Scammers Try to Steal Deals Too!
With more people shopping online this year, the FBI advises that shoppers should stay vigilant and be aware of potential scams. One of the best ways to protect yourself and your wallet is to practice good cybersecurity hygiene.
- Don't click any suspicious links or attachments in emails, on a website, or on social media. Phishing scams and similar crimes get you to click on links and give up personal information like your name, password, and bank account number. In some cases, you may unknowingly download malware to your device.
- Be wary if a company asks you to update your password or account information. Look up the company's phone number on your own and call the company. If the deal from an unknown seller looks too good to be true it may be a scam, so do your due diligence.
- The sender's address is not the real company address.
- A link that leads you to an unfamiliar log-in page - always go directly to the site to login, never use a link.
Gift Card Scams
- If someone asks you to pay in gift cards, it's likely a scam. It's an untraceable form of payment and one scammers often use. No reputable company will do that. Learn more about gift card scams here.
- A charity scam solicitations may come through cold calls, e-mail campaigns, crowdfunding platforms, or fake social media accounts and websites. If you have not heard of the charity before, research it to ensure your donation gets where it can do good. Use Charity Navigator to research charities.
Tips to Avoid Being Victimized
- Do your homework on the retailer/website/person to ensure legitimacy.
- Conduct a business inquiry of the online retailer on the Better Business Bureau’s website (www.bbb.org).
- Check other websites regarding the company for reviews and complaints.
- Look at the contact details of the website on the “Contact Us” page, specifically the address, email, and phone number, to confirm whether the retailer is legitimate.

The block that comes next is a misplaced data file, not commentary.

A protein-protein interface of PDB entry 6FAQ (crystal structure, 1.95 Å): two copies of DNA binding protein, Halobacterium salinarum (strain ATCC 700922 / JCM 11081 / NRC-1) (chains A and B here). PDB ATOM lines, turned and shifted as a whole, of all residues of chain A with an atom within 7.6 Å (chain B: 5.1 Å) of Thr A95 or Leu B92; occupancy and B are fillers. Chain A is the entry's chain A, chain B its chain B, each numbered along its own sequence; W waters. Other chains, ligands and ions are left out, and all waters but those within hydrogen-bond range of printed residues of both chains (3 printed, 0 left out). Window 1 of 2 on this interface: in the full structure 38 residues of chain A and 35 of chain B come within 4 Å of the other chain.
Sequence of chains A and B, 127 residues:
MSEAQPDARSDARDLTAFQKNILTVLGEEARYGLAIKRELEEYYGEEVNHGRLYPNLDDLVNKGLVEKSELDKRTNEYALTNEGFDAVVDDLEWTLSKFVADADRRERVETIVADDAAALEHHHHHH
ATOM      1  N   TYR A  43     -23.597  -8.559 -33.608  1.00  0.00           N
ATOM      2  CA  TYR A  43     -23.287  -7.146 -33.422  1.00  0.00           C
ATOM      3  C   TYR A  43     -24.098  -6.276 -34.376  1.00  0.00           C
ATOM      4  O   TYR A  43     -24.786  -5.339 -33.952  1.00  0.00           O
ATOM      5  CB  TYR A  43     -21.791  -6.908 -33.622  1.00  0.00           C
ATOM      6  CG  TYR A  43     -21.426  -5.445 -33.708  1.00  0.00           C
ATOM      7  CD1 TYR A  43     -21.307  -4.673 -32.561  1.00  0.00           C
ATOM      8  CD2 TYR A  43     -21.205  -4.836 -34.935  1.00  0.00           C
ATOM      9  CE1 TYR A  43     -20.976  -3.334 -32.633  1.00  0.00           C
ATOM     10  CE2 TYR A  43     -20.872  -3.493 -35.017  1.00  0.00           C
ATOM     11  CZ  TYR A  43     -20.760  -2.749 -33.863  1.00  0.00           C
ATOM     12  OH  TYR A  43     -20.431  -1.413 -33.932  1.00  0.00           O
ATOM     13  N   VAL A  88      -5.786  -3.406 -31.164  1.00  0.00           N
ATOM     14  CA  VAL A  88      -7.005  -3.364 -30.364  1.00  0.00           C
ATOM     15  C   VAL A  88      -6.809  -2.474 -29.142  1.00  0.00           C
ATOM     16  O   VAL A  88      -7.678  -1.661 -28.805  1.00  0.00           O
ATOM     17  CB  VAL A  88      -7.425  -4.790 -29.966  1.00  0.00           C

- Be cautious of offers with significantly discounted goods.
- Be wary of online businesses who use a free email service instead of a company email address.
- Don’t judge a company by its website; flashy websites can be set up and taken down quickly.
- Beware of purchases or services that require payment with a gift card.
- Do not provide credit card information when requested through unsolicited emails.
- Don't click on links contained within an unsolicited email or respond to them.
- Check credit card statements routinely. If possible, set up credit card transaction auto alerts, or check balance after every online purchase. It is important to check statements after the holiday season, as many fraudulent charges can show up even several weeks later.
- Avoid filling out forms contained in email messages that ask for personal information.
- Be cautious of emails claiming to contain pictures in attached files, as the files may contain viruses. Only open attachments from known senders. Scan all attachments for viruses if possible.
- Verify requests for personal information from any business or financial institution by contacting them using the main contact information on their official website.
- Secure your credit card accounts, even rewards accounts, with strong passwords. Change passwords and check accounts routinely.
- Make charitable contributions directly, rather than through an intermediary, and pay via credit card or check; avoid cash donations, if possible.
- Beware of organizations with copycat names similar to reputable charities; most legitimate charity websites use .org (NOT .com).
- Don’t be a money mule; it’s illegal!
What to Do if You Are a Victim
- Report the activity to the Internet Crime Complaint Center at IC3.gov, regardless of dollar loss. Provide all relevant information in the complaint.
- Contact us immediately upon discovering any fraudulent or suspicious activity on your account.
- Turn off your debit card by using the debit card on/off feature in our mobile app.
- If you suspect you may have been a victim of identity theft, it is important to take action immediately. Contact us and we'll put you in touch with a fraud specialist who can help you determine your best course of action, cut through the red tape and do most of the heavy lifting - so you don't have to struggle on your own. There is no added cost to you for this service, no matter how often you talk to a fraud specialist.
For additional information and consumer alerts, and to report scams to the FBI, visit IC3.gov.